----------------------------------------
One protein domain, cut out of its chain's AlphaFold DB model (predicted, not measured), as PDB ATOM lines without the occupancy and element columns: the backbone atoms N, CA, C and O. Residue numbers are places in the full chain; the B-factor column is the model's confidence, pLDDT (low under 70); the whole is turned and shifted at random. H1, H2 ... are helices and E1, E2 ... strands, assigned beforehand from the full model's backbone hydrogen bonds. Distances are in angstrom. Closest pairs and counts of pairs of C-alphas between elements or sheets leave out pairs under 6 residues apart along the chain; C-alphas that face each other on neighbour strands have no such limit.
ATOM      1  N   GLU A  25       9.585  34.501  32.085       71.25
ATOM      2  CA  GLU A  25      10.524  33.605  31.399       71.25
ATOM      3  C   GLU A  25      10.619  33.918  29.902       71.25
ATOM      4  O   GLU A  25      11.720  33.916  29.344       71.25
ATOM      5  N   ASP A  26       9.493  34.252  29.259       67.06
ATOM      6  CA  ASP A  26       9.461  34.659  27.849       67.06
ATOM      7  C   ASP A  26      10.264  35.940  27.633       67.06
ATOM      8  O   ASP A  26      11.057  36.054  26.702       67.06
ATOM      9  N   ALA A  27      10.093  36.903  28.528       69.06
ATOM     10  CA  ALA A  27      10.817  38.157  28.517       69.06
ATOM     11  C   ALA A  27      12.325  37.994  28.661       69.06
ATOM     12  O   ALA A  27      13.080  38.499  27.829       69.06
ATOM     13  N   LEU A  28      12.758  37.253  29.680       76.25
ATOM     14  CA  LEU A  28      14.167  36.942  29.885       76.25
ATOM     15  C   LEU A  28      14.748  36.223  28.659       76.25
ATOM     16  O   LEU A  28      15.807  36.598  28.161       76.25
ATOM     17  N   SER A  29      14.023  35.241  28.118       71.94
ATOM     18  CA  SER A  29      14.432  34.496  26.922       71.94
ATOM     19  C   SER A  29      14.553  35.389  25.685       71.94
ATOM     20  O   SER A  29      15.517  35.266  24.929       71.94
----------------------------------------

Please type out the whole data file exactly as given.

One protein domain, cut out of its chain's AlphaFold DB model (predicted, not measured), as PDB ATOM lines without the occupancy and element columns: the backbone atoms N, CA, C and O. Residue numbers are places in the full chain; the B-factor column is the model's confidence, pLDDT (low under 70); the whole is turned and shifted at random. H1, H2 ... are helices and E1, E2 ... strands, assigned beforehand from the full model's backbone hydrogen bonds. Distances are in angstrom. Closest pairs and counts of pairs of C-alphas between elements or sheets leave out pairs under 6 residues apart along the chain; C-alphas that face each other on neighbour strands have no such limit.
ATOM      1  N   GLU A  25       9.585  34.501  32.085       71.25
ATOM      2  CA  GLU A  25      10.524  33.605  31.399       71.25
ATOM      3  C   GLU A  25      10.619  33.918  29.902       71.25
ATOM      4  O   GLU A  25      11.720  33.916  29.344       71.25
ATOM      5  N   ASP A  26       9.493  34.252  29.259       67.06
ATOM      6  CA  ASP A  26       9.461  34.659  27.849       67.06
ATOM      7  C   ASP A  26      10.264  35.940  27.633       67.06
ATOM      8  O   ASP A  26      11.057  36.054  26.702       67.06
ATOM      9  N   ALA A  27      10.093  36.903  28.528       69.06
ATOM     10  CA  ALA A  27      10.817  38.157  28.517       69.06
ATOM     11  C   ALA A  27      12.325  37.994  28.661       69.06
ATOM     12  O   ALA A  27      13.080  38.499  27.829       69.06
ATOM     13  N   LEU A  28      12.758  37.253  29.680       76.25
ATOM     14  CA  LEU A  28      14.167  36.942  29.885       76.25
ATOM     15  C   LEU A  28      14.748  36.223  28.659       76.25
ATOM     16  O   LEU A  28      15.807  36.598  28.161       76.25
ATOM     17  N   SER A  29      14.023  35.241  28.118       71.94
ATOM     18  CA  SER A  29      14.432  34.496  26.922       71.94
ATOM     19  C   SER A  29      14.553  35.389  25.685       71.94
ATOM     20  O   SER A  29      15.517  35.266  24.929       71.94